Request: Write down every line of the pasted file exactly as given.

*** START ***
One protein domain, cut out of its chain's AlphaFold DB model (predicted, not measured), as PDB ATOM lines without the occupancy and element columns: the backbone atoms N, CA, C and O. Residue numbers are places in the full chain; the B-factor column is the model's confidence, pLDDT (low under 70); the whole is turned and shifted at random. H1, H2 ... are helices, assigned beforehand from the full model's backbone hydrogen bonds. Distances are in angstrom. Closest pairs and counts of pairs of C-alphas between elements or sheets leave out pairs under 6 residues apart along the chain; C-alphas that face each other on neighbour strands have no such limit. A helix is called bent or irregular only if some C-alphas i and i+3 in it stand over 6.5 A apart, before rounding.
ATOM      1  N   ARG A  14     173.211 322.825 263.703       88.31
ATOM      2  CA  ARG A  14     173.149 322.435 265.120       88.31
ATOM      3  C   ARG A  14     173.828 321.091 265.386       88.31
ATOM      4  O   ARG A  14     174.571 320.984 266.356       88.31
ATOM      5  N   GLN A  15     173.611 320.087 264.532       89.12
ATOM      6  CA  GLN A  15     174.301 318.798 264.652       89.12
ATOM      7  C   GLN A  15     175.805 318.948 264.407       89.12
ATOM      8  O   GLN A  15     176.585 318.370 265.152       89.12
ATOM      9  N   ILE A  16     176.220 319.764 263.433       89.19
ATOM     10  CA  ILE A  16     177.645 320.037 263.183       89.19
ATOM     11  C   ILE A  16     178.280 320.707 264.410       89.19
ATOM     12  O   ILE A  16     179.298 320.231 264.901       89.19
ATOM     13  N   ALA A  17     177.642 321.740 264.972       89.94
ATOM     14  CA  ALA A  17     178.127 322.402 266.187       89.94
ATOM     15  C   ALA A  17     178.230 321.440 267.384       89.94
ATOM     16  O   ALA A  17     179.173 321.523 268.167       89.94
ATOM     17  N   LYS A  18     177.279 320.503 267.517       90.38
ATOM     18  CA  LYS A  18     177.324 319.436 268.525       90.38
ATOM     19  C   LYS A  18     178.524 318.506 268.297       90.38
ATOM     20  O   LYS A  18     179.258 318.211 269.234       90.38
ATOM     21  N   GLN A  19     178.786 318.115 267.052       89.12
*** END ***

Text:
One protein domain, cut out of its chain's AlphaFold DB model (predicted, not measured), as PDB ATOM lines without the occupancy and element columns: the backbone atoms N, CA, C and O. Residue numbers are places in the full chain; the B-factor column is the model's confidence, pLDDT (low under 70); the whole is turned and shifted at random. H1, H2 ... are helices, assigned beforehand from the full model's backbone hydrogen bonds. Distances are in angstrom. Closest pairs and counts of pairs of C-alphas between elements or sheets leave out pairs under 6 residues apart along the chain; C-alphas that face each other on neighbour strands have no such limit. A helix is called bent or irregular only if some C-alphas i and i+3 in it stand over 6.5 A apart, before rounding.
ATOM      1  N   ARG A  14     173.211 322.825 263.703       88.31
ATOM      2  CA  ARG A  14     173.149 322.435 265.120       88.31
ATOM      3  C   ARG A  14     173.828 321.091 265.386       88.31
ATOM      4  O   ARG A  14     174.571 320.984 266.356       88.31
ATOM      5  N   GLN A  15     173.611 320.087 264.532       89.12
ATOM      6  CA  GLN A  15     174.301 318.798 264.652       89.12
ATOM      7  C   GLN A  15     175.805 318.948 264.407       89.12
ATOM      8  O   GLN A  15     176.585 318.370 265.152       89.12
ATOM      9  N   ILE A  16     176.220 319.764 263.433       89.19
ATOM     10  CA  ILE A  16     177.645 320.037 263.183       89.19
ATOM     11  C   ILE A  16     178.280 320.707 264.410       89.19
ATOM     12  O   ILE A  16     179.298 320.231 264.901       89.19
ATOM     13  N   ALA A  17     177.642 321.740 264.972       89.94
ATOM     14  CA  ALA A  17     178.127 322.402 266.187       89.94
ATOM     15  C   ALA A  17     178.230 321.440 267.384       89.94
ATOM     16  O   ALA A  17     179.173 321.523 268.167       89.94
ATOM     17  N   LYS A  18     177.279 320.503 267.517       90.38
ATOM     18  CA  LYS A  18     177.324 319.436 268.525       90.38
ATOM     19  C   LYS A  18     178.524 318.506 268.297       90.38
ATOM     20  O   LYS A  18     179.258 318.211 269.234       90.38
ATOM     21  N   GLN A  19     178.786 318.115 267.052       89.12